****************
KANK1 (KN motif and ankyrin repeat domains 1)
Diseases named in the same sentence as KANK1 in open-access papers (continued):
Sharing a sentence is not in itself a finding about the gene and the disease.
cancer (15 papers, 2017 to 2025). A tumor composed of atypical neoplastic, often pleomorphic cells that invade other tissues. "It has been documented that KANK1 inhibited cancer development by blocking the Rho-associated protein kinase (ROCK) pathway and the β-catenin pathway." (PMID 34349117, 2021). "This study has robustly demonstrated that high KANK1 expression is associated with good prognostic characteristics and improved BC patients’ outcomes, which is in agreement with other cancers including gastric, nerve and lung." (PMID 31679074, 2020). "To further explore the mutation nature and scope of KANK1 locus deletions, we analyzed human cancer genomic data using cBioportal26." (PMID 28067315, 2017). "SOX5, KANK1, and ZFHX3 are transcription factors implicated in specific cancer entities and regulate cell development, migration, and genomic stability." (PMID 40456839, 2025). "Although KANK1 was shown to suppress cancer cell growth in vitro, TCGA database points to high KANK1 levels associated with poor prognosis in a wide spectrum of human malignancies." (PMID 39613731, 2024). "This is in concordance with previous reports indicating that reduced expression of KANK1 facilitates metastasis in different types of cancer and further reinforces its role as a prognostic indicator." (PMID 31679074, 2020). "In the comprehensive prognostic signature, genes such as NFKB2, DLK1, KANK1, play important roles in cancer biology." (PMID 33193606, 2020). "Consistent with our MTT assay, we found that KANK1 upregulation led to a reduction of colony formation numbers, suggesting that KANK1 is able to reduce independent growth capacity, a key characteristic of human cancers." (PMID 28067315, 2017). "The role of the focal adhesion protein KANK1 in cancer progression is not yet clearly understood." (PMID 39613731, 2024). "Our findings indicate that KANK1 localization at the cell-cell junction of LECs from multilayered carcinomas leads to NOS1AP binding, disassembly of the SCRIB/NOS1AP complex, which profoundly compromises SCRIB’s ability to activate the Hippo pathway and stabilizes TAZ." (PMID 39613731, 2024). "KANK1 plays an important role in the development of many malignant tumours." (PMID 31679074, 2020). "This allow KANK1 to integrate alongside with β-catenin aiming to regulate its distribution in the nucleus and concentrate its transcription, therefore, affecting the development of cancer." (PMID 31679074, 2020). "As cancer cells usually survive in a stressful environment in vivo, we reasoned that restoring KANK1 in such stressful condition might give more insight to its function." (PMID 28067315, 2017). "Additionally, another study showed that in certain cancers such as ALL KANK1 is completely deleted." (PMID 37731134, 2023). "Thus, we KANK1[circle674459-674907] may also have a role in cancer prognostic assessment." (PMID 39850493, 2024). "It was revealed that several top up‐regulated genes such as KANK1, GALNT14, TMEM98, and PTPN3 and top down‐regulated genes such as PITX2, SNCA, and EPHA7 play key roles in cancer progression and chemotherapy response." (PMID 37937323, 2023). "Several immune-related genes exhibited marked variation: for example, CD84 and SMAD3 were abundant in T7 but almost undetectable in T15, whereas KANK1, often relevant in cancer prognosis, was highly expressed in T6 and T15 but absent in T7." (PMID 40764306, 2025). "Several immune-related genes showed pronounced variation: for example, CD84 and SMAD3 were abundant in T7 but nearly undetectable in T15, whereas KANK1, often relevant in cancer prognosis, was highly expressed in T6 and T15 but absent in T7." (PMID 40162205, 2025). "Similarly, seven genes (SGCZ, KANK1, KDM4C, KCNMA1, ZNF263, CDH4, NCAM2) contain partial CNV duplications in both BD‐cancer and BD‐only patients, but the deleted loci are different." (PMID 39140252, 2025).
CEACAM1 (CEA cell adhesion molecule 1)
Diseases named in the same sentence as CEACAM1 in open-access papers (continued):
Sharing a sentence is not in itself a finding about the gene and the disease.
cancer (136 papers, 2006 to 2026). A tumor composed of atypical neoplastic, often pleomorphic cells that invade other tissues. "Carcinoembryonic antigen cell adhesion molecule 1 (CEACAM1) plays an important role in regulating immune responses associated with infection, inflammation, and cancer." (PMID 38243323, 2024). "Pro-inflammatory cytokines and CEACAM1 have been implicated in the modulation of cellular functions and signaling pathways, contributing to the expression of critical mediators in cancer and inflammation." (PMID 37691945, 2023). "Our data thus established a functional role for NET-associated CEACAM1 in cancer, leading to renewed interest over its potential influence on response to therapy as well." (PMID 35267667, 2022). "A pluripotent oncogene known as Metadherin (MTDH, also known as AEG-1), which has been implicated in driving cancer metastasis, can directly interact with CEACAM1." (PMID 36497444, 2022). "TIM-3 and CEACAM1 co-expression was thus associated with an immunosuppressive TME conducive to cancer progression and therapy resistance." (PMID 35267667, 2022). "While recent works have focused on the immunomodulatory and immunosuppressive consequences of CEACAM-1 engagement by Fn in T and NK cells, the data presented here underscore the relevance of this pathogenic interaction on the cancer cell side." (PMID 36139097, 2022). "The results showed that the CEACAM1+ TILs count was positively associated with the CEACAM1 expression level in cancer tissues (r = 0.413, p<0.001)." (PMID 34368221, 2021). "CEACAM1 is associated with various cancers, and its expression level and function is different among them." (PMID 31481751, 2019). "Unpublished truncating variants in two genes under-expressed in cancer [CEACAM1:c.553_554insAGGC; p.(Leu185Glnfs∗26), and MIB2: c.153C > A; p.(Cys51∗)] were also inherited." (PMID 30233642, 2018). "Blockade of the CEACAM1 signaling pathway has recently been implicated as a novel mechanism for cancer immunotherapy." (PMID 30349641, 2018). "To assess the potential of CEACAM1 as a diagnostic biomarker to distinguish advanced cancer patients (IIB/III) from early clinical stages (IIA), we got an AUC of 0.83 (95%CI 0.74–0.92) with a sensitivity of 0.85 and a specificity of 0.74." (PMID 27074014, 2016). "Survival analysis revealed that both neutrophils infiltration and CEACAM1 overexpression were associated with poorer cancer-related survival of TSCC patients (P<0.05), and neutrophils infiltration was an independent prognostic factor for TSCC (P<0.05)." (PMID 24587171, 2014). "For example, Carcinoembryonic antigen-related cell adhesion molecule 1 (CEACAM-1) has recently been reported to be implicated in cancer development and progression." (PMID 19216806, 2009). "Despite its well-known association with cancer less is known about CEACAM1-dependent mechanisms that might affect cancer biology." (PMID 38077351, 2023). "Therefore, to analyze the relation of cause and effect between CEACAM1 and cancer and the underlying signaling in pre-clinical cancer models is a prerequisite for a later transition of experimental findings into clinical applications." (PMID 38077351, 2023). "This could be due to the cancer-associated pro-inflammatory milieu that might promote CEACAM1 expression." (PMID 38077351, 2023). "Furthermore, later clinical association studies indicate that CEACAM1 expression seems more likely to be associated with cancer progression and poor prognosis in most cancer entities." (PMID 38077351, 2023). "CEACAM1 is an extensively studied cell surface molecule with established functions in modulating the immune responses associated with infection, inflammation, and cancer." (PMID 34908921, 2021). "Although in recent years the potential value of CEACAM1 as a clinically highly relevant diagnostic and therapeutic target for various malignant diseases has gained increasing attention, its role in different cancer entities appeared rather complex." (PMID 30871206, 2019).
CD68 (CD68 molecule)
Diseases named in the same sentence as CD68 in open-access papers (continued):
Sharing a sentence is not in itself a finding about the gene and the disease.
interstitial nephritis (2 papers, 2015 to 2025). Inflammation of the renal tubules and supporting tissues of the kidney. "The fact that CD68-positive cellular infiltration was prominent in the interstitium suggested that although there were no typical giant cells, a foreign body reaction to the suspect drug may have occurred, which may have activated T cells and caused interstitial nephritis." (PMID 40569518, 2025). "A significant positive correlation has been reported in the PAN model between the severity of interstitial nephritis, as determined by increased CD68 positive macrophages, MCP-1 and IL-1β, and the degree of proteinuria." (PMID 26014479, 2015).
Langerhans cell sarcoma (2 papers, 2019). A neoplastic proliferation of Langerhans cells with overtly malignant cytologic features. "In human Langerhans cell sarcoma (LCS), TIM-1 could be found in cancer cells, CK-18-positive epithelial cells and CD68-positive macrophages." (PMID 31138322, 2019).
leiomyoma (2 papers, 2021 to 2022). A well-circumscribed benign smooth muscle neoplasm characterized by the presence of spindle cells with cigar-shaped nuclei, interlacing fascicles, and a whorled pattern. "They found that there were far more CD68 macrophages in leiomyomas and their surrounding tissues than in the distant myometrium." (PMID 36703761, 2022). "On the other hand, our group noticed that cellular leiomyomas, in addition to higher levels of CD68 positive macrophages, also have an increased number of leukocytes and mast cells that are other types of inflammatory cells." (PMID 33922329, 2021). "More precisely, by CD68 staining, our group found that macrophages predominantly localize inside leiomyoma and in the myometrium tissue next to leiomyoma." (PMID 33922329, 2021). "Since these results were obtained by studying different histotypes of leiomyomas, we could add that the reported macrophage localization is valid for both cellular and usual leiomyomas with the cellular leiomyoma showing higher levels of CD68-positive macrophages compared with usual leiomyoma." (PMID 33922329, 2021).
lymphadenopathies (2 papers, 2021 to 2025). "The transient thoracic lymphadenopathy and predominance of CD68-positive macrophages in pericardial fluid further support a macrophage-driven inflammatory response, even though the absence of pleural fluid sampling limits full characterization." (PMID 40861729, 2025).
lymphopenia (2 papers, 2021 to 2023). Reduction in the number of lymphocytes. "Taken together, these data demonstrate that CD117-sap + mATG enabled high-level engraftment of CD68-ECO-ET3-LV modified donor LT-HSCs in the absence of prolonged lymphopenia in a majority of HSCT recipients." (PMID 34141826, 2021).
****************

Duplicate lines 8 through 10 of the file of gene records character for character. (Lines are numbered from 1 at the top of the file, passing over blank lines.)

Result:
cancer (136 papers, 2006 to 2026). A tumor composed of atypical neoplastic, often pleomorphic cells that invade other tissues. "Carcinoembryonic antigen cell adhesion molecule 1 (CEACAM1) plays an important role in regulating immune responses associated with infection, inflammation, and cancer." (PMID 38243323, 2024). "Pro-inflammatory cytokines and CEACAM1 have been implicated in the modulation of cellular functions and signaling pathways, contributing to the expression of critical mediators in cancer and inflammation." (PMID 37691945, 2023). "Our data thus established a functional role for NET-associated CEACAM1 in cancer, leading to renewed interest over its potential influence on response to therapy as well." (PMID 35267667, 2022). "A pluripotent oncogene known as Metadherin (MTDH, also known as AEG-1), which has been implicated in driving cancer metastasis, can directly interact with CEACAM1." (PMID 36497444, 2022). "TIM-3 and CEACAM1 co-expression was thus associated with an immunosuppressive TME conducive to cancer progression and therapy resistance." (PMID 35267667, 2022). "While recent works have focused on the immunomodulatory and immunosuppressive consequences of CEACAM-1 engagement by Fn in T and NK cells, the data presented here underscore the relevance of this pathogenic interaction on the cancer cell side." (PMID 36139097, 2022). "The results showed that the CEACAM1+ TILs count was positively associated with the CEACAM1 expression level in cancer tissues (r = 0.413, p<0.001)." (PMID 34368221, 2021). "CEACAM1 is associated with various cancers, and its expression level and function is different among them." (PMID 31481751, 2019). "Unpublished truncating variants in two genes under-expressed in cancer [CEACAM1:c.553_554insAGGC; p.(Leu185Glnfs∗26), and MIB2: c.153C > A; p.(Cys51∗)] were also inherited." (PMID 30233642, 2018). "Blockade of the CEACAM1 signaling pathway has recently been implicated as a novel mechanism for cancer immunotherapy." (PMID 30349641, 2018). "To assess the potential of CEACAM1 as a diagnostic biomarker to distinguish advanced cancer patients (IIB/III) from early clinical stages (IIA), we got an AUC of 0.83 (95%CI 0.74–0.92) with a sensitivity of 0.85 and a specificity of 0.74." (PMID 27074014, 2016). "Survival analysis revealed that both neutrophils infiltration and CEACAM1 overexpression were associated with poorer cancer-related survival of TSCC patients (P<0.05), and neutrophils infiltration was an independent prognostic factor for TSCC (P<0.05)." (PMID 24587171, 2014). "For example, Carcinoembryonic antigen-related cell adhesion molecule 1 (CEACAM-1) has recently been reported to be implicated in cancer development and progression." (PMID 19216806, 2009). "Despite its well-known association with cancer less is known about CEACAM1-dependent mechanisms that might affect cancer biology." (PMID 38077351, 2023). "Therefore, to analyze the relation of cause and effect between CEACAM1 and cancer and the underlying signaling in pre-clinical cancer models is a prerequisite for a later transition of experimental findings into clinical applications." (PMID 38077351, 2023). "This could be due to the cancer-associated pro-inflammatory milieu that might promote CEACAM1 expression." (PMID 38077351, 2023). "Furthermore, later clinical association studies indicate that CEACAM1 expression seems more likely to be associated with cancer progression and poor prognosis in most cancer entities." (PMID 38077351, 2023). "CEACAM1 is an extensively studied cell surface molecule with established functions in modulating the immune responses associated with infection, inflammation, and cancer." (PMID 34908921, 2021). "Although in recent years the potential value of CEACAM1 as a clinically highly relevant diagnostic and therapeutic target for various malignant diseases has gained increasing attention, its role in different cancer entities appeared rather complex." (PMID 30871206, 2019).
CD68 (CD68 molecule)
Diseases named in the same sentence as CD68 in open-access papers (continued):